All natural waters contain varying amounts of suspended and dissolved matter as well as dissolved gases. Likewise, the minerals in water suitable for drinking which are considered nutritional for the human body, cannot be handled as well by boilers. Whatever the source, impurities found in source water become an important consideration when used for steam generation. Feedwater must be treated to remove impurities to control deposition, carryover, and corrosion in the boiler system.
Maintaining good feedwater is an important and fundamental aspect of any steam turbine power plant. A plant that maintains good feedwater achieves the following three benefits:
Help to ensure maximum life out of its boilers, steam turbines, condensers, and pumps.
Reduce maintenance expenses.
Maintain optimal performance
On the otherhand, poor quality water gives poor quality steam. In the event that the boiler system shuts down, most processes within the plant will not be operable. For this reason, proper treatment measures are essential for boiler feedwater.
Because boiler systems are constructed primarily of carbon steel and the heat transfer medium is water, the potential for impurities deposit and corrosion is high. Deposits are seldom composed of one constituent alone, but are generally a mixture of various types of solid sediments, dissolved minerals, corrosion products like rust, and other water contaminants. The most problematic impurities to boilers and steam turbines are calcium and magnesium scale, silica, sodium, chloride, oxygen and iron. Oil and other process contaminants can form deposits as well and promote deposition of other impurities. Localized attack on metal can result in equipment failure or reduced product quality and therefore, removal of these impurities is aimed at preventing unplanned, forced shutdown or productivity decline.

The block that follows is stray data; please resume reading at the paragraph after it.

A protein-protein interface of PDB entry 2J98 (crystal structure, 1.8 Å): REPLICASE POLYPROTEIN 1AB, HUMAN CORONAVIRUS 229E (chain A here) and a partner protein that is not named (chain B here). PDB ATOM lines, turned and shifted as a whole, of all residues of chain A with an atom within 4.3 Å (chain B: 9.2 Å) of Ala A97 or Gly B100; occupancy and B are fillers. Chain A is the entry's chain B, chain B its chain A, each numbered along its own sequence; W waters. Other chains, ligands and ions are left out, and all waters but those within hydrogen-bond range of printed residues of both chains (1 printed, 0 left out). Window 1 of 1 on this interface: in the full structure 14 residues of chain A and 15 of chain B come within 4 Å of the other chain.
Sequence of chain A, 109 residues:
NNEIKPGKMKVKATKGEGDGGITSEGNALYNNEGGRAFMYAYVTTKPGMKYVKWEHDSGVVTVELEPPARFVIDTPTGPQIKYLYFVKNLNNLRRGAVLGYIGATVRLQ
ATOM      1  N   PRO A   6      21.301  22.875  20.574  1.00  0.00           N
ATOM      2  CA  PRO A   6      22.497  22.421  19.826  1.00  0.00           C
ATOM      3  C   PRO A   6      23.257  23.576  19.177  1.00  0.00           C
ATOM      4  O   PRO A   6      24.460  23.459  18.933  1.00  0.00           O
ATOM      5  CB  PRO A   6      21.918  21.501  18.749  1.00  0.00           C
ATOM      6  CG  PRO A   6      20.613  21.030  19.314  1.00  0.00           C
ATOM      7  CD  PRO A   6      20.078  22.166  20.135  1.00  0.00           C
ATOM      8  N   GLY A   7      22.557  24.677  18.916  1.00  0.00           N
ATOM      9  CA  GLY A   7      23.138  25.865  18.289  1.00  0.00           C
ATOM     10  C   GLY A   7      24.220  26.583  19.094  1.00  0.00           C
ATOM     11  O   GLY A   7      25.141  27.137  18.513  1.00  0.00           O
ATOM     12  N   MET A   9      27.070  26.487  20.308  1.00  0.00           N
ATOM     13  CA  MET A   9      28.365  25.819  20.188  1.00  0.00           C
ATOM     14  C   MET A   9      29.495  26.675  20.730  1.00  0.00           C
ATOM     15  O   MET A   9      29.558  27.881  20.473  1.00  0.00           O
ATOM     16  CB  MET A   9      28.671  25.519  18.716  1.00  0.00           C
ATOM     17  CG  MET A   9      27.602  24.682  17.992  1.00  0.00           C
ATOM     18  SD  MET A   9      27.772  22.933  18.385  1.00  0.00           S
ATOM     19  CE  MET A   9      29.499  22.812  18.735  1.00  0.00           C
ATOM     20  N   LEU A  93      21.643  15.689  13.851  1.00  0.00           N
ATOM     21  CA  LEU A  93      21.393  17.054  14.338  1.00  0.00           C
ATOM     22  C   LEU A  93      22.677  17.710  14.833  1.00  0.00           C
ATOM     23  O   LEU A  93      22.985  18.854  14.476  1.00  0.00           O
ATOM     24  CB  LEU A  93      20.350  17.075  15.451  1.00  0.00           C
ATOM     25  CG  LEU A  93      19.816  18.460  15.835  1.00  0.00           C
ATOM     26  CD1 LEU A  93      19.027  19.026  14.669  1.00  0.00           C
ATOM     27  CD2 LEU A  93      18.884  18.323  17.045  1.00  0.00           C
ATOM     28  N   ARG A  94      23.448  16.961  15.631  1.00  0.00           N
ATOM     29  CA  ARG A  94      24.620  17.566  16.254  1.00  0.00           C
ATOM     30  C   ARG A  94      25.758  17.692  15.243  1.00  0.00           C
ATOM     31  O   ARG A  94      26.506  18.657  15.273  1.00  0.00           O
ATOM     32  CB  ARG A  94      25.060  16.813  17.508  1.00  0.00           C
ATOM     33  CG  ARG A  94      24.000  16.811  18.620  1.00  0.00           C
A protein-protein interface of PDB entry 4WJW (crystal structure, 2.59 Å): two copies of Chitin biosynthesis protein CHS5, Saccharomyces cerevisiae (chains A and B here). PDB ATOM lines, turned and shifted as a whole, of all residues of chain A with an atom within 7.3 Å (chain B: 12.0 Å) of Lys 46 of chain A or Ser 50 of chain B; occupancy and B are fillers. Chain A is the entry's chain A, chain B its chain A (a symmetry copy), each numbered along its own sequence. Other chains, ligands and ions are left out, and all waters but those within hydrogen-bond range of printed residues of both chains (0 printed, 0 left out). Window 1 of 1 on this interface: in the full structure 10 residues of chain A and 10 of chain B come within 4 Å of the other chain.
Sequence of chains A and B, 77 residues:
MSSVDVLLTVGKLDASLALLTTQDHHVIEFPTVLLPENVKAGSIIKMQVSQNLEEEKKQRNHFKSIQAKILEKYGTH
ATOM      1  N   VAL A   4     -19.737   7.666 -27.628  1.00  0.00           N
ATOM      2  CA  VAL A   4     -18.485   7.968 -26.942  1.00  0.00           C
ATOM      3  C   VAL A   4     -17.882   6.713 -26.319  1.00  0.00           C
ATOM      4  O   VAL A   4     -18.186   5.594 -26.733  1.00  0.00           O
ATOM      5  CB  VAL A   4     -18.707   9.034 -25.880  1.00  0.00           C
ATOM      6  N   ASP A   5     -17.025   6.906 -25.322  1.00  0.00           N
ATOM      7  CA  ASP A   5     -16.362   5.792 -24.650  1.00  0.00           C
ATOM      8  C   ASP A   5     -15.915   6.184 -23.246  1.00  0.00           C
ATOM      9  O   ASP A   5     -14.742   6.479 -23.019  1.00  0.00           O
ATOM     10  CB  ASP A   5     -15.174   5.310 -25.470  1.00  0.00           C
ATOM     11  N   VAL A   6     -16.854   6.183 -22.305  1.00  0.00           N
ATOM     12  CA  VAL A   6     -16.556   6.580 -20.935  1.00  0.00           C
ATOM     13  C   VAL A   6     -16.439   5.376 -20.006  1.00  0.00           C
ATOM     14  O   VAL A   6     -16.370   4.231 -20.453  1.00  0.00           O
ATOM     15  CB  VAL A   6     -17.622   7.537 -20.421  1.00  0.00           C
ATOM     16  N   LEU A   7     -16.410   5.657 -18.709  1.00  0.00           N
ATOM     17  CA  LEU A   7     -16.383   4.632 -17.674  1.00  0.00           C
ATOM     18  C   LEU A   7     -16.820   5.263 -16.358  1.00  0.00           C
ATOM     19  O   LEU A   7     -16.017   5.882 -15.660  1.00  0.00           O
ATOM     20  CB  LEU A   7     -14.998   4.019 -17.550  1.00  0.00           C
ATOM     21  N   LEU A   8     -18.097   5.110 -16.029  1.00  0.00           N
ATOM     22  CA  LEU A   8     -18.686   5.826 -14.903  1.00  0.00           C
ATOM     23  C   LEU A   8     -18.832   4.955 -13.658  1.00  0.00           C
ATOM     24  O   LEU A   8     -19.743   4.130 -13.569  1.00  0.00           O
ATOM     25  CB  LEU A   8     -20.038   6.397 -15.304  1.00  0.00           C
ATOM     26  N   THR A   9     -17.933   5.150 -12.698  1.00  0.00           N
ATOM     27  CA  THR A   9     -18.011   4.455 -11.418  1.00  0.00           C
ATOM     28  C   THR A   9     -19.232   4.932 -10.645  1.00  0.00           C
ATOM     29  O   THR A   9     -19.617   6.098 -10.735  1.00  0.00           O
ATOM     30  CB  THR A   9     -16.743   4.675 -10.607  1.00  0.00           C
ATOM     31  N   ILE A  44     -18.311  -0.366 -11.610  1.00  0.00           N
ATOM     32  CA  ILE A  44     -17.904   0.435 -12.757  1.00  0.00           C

For each plant operation, there is an optimum method of treatment. Many factors are involved in proper selection of feed water preparation and treatment. Principally, these are the requirements of the plant for safe and reliable operation at an economical treating cost. Depending on the quality of water, it may be subjected to one or more treatments, including precipitation/coagulation, lime-soda softening, ion exchange, deaeration, and reverse osmosis.
Siemens Water Technologies provides a range of products and services to ensure the quality and quantity of boiler feedwater remains consistent and reliable.
The first step in the process is often coagulation, or the addition of chemicals to reduce suspended solids, silt, turbidity and colloids of the raw water. Coagulation causes smaller, suspended solids to adhere to each other, making them heavier and forming larger solids which will settle out of the solution. Typical chemicals used to improve settling rates and efficiency include aluminum sulfate (alum), sodium aluminate, polyelectrolytes (polymer) and ferris sulfate.